Monday, March 29, 2010


This is cool . . .

Watching these I was thinking:'Oh yeah, low pass fly by in a fighter jet . . . yawn . . . no big deal'- right?

The day I graduated Jump School the C-141 we'd just jumped out of made a low pass over our formation on Fryar Drop Zone; imagine a four-engined jet aircraft the size of a 707 going over your head at under 200' - NOW THAT's IMPRESSIVE . . . then the vid clip gets to #2 low pass fly by - OK it's good to see the spirit of the Red Baron lives on. . . S.L.



  1. Wow. How did the guy in #3 not flinch?

  2. I was at Benning when the Rangers did a full regimental jump to celebrate the activation of the 3rd BN. An entire regiment's worth of C-141's (IIRC) at 500 feet.



  3. That was cool .. thanks for your service to me and my country .. Paula from Nashville TN :)

  4. In my younger days, I worked for tobacco farmers in NC, a few miles from Shady J AFB. One morning early, a BUFF and two F-4s went over at less than 200 ft. You could count rivets, it was that close. Blew us and tobacco leaves all over the field. IIRC, the farmer got about $10K in settlement.

  5. I was hunting on a ridge line in N Nevada and a flight of 5 b-52s came low up the canyon in single file. I could look DOWN into their cockpits and clearly see facial features.

  6. One thing about iffin ya get caught for something like that. Bob Hoover confirmed that he was going to be Chuck Yeager's second instead of the other way around in the X-1 program by doing a bit of a "fighter jet speed and maneuverability demo work" over a town. USAF wasn't amused. Full story in his autobiography. He was quite arguably known as a better pilot than Yeager and they were pretty much best friends, albeit hellaciously competitive at times.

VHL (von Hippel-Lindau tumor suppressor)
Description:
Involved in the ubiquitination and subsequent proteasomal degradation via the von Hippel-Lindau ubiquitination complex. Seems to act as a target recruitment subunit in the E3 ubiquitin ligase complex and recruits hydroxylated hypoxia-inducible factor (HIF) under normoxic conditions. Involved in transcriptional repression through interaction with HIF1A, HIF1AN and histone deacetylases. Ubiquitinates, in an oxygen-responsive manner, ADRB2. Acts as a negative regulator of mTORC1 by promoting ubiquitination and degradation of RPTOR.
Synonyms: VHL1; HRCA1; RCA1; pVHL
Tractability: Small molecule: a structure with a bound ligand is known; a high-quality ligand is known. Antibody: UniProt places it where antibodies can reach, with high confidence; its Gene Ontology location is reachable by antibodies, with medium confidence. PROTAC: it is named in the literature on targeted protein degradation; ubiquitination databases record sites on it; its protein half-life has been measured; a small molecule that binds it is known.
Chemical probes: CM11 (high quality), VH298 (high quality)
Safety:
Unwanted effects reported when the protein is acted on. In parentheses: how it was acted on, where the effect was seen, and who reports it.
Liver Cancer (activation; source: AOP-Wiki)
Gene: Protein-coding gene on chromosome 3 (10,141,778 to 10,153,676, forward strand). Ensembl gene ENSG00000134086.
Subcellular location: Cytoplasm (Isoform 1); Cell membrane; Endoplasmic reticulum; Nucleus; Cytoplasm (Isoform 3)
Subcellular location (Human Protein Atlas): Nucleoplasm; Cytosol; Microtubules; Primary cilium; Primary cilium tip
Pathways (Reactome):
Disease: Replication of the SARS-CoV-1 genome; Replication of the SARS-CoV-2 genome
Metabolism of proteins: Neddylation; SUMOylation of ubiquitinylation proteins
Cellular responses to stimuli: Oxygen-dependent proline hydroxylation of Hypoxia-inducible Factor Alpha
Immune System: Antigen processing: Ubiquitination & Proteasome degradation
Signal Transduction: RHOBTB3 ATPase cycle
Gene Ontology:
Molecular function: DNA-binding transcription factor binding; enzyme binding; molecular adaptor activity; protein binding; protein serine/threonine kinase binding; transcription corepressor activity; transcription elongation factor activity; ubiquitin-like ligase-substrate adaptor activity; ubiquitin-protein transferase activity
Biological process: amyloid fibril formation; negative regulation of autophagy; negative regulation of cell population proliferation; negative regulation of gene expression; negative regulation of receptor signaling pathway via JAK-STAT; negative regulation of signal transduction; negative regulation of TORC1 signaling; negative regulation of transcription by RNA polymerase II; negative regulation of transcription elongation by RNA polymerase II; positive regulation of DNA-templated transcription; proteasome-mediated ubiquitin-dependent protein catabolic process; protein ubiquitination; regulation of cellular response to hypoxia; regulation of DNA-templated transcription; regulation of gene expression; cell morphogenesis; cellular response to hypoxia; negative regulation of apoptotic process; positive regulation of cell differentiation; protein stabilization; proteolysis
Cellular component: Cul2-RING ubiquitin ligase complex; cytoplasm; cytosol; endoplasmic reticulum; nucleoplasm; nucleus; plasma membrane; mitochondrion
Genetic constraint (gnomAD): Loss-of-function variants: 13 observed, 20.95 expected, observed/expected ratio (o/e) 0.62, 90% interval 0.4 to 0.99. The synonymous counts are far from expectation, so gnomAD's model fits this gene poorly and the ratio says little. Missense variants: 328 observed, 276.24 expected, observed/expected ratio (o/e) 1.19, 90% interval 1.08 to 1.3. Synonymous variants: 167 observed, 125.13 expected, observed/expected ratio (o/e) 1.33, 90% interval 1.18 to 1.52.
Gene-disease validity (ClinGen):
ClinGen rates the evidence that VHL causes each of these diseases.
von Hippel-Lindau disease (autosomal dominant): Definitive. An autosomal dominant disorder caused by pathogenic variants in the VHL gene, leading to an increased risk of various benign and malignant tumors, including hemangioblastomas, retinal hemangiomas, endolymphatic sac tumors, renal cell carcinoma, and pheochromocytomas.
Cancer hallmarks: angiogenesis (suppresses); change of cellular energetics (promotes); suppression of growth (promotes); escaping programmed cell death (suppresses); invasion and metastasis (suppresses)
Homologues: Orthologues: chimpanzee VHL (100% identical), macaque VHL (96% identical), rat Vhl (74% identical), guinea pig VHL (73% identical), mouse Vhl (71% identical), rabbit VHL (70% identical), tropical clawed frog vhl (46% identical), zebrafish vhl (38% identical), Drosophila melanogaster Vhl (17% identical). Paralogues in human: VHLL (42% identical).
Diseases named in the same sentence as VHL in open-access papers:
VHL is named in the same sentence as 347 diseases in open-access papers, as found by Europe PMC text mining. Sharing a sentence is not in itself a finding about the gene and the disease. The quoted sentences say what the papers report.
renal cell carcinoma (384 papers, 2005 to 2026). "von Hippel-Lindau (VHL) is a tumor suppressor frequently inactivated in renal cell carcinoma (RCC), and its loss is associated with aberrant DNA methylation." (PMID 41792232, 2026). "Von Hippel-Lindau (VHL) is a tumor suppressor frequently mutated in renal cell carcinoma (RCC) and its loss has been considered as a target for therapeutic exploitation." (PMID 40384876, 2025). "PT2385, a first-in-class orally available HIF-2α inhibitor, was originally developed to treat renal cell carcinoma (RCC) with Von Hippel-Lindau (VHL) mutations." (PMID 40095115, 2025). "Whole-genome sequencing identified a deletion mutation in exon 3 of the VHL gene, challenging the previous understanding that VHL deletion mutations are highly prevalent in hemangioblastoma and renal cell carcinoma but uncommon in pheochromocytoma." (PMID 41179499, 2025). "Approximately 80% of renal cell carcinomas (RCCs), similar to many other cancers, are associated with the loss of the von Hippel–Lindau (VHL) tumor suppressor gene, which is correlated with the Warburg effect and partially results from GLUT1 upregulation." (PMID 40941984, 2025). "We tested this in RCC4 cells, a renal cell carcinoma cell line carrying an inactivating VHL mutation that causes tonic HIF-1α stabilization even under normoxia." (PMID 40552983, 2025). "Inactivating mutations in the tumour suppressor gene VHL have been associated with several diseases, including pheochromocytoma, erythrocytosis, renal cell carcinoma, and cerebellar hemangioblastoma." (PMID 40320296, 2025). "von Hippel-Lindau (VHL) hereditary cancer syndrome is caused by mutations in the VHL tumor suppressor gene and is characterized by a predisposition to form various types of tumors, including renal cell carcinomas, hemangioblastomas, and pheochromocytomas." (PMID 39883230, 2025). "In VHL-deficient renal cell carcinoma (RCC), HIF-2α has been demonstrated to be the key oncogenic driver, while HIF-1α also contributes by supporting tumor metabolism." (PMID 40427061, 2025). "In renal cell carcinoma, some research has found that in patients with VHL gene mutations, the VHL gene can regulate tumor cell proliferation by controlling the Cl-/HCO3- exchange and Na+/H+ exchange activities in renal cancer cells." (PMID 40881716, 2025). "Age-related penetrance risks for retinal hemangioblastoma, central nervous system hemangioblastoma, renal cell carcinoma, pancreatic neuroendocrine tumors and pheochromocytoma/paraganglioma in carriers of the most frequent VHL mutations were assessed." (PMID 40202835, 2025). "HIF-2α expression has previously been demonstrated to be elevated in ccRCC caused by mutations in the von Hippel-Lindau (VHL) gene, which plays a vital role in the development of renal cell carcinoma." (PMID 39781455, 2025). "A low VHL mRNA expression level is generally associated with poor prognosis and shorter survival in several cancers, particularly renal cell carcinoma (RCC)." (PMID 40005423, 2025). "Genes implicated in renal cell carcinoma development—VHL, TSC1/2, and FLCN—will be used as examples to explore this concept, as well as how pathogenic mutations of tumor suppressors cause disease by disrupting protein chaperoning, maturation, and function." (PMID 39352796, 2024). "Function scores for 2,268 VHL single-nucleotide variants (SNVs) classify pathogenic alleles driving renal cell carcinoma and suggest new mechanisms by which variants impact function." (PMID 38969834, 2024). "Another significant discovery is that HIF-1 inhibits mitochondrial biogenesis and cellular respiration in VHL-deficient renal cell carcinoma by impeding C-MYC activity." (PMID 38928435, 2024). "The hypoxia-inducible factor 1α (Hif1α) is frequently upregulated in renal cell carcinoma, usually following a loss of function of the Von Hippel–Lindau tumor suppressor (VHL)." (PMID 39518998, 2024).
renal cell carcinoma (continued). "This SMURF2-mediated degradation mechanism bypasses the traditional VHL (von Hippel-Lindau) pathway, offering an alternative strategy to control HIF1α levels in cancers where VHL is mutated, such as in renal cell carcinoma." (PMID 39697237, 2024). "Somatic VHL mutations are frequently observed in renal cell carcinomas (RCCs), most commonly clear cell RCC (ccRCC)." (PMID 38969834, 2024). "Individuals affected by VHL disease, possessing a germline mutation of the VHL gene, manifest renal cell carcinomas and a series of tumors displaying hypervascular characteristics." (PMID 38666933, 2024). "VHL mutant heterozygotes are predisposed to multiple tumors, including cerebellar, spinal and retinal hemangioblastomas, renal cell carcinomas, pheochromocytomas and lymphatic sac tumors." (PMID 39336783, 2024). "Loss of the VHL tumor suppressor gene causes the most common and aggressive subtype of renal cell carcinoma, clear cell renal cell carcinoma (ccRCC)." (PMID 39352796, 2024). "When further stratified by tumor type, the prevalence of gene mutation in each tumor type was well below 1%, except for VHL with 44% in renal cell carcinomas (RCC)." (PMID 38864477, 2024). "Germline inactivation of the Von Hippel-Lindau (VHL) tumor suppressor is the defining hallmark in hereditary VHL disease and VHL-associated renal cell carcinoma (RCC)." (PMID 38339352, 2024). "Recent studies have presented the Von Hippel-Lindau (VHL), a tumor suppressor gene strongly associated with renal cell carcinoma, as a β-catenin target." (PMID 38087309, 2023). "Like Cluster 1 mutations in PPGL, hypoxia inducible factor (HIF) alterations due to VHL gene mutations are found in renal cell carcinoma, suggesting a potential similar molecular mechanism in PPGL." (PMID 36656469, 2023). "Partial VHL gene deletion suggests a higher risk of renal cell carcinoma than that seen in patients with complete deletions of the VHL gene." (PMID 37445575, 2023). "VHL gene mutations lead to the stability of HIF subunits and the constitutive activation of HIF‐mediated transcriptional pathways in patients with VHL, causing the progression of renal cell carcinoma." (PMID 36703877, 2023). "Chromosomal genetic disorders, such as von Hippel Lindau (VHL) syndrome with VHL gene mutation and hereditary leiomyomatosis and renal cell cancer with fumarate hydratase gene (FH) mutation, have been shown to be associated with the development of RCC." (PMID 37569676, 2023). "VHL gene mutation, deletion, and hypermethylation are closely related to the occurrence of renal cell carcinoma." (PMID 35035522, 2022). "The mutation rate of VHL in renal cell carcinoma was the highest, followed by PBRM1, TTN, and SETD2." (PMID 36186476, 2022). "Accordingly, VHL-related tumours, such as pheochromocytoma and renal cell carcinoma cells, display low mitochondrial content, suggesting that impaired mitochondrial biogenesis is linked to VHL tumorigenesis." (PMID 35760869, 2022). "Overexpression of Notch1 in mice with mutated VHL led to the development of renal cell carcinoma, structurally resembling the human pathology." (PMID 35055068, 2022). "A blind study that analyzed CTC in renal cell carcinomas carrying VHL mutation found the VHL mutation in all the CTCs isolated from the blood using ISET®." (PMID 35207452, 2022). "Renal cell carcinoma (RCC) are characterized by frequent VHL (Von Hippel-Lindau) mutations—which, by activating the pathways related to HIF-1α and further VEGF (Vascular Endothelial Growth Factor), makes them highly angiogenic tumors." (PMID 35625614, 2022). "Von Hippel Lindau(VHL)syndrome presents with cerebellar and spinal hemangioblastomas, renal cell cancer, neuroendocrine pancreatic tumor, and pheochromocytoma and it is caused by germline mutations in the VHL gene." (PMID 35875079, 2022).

Hoover is the only known allied airman that escaped from being a POW towards the end of WW II and managed to steal a FW-190 and escape to Holland after escaping his captors.

    Flew some low passes too, when he was doing North American air show demonstrations he more than once RUBBED OFF THE BOTTOM MOUNTED ANTENNAE on the runway. Wasn't reckless, was meticulous in preparations for everything he did. Good autobiography if you like aviation and there's a few youtubes of his airshow performances on the web.

    You might remember him from the iced tea commercial from years back where he poured a cup of tea by rolling a non-aerobatically rated civil aviation passenger plane and didn't spill a drop. No camera tricks, just a well thought out stunt by a very very precise airman.

    But a low flight over a midwestern town and a sonic boom cost him his chance at being lead pilot in the X-1 program and almost erased him as chase pilot and second, too.

    Read the book if you get a chance, way more than I could or would put in a web comment. Had a neighbor growing up USAF/SOCOM-Air Commando who was friends with Hoover and they were both very alike. Low passes like these and the ones they occasionally did weren't a whim like stepping on the gas because you happen to be driving a Ferrari and feel like it. Careful thought and preparation is what allows you to touch the ground or within 50 feet of it at hundreds of knots and fly under bridges and such. Doing it "Maverick" style on a lark often leads to crashes, which is why it's frowned upon in most cases. Difference between REAL EOD/Rangers and the cartoon feller in the "Hurt Locker" movie :-)